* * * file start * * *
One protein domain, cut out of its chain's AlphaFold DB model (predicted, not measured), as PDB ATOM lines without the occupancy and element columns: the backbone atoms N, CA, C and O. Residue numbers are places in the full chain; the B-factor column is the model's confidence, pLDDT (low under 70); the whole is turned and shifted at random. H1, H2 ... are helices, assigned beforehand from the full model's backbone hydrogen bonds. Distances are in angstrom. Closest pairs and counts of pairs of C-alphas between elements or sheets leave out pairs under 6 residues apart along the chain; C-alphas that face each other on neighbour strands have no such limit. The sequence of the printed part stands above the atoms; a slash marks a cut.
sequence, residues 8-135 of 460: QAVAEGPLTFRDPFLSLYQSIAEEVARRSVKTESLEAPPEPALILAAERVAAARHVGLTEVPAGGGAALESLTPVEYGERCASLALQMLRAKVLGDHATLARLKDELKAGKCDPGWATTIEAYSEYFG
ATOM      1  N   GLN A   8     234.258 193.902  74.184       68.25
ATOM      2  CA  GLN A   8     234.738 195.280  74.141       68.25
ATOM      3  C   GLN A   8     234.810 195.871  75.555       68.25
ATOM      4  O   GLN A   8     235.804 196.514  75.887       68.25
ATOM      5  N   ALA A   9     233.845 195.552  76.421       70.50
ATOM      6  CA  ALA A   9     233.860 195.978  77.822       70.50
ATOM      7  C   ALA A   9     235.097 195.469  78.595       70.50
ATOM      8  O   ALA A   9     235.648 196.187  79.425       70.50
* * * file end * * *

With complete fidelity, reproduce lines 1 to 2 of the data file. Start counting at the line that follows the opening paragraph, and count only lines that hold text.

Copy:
sequence, residues 8-135 of 460: QAVAEGPLTFRDPFLSLYQSIAEEVARRSVKTESLEAPPEPALILAAERVAAARHVGLTEVPAGGGAALESLTPVEYGERCASLALQMLRAKVLGDHATLARLKDELKAGKCDPGWATTIEAYSEYFG
ATOM      1  N   GLN A   8     234.258 193.902  74.184       68.25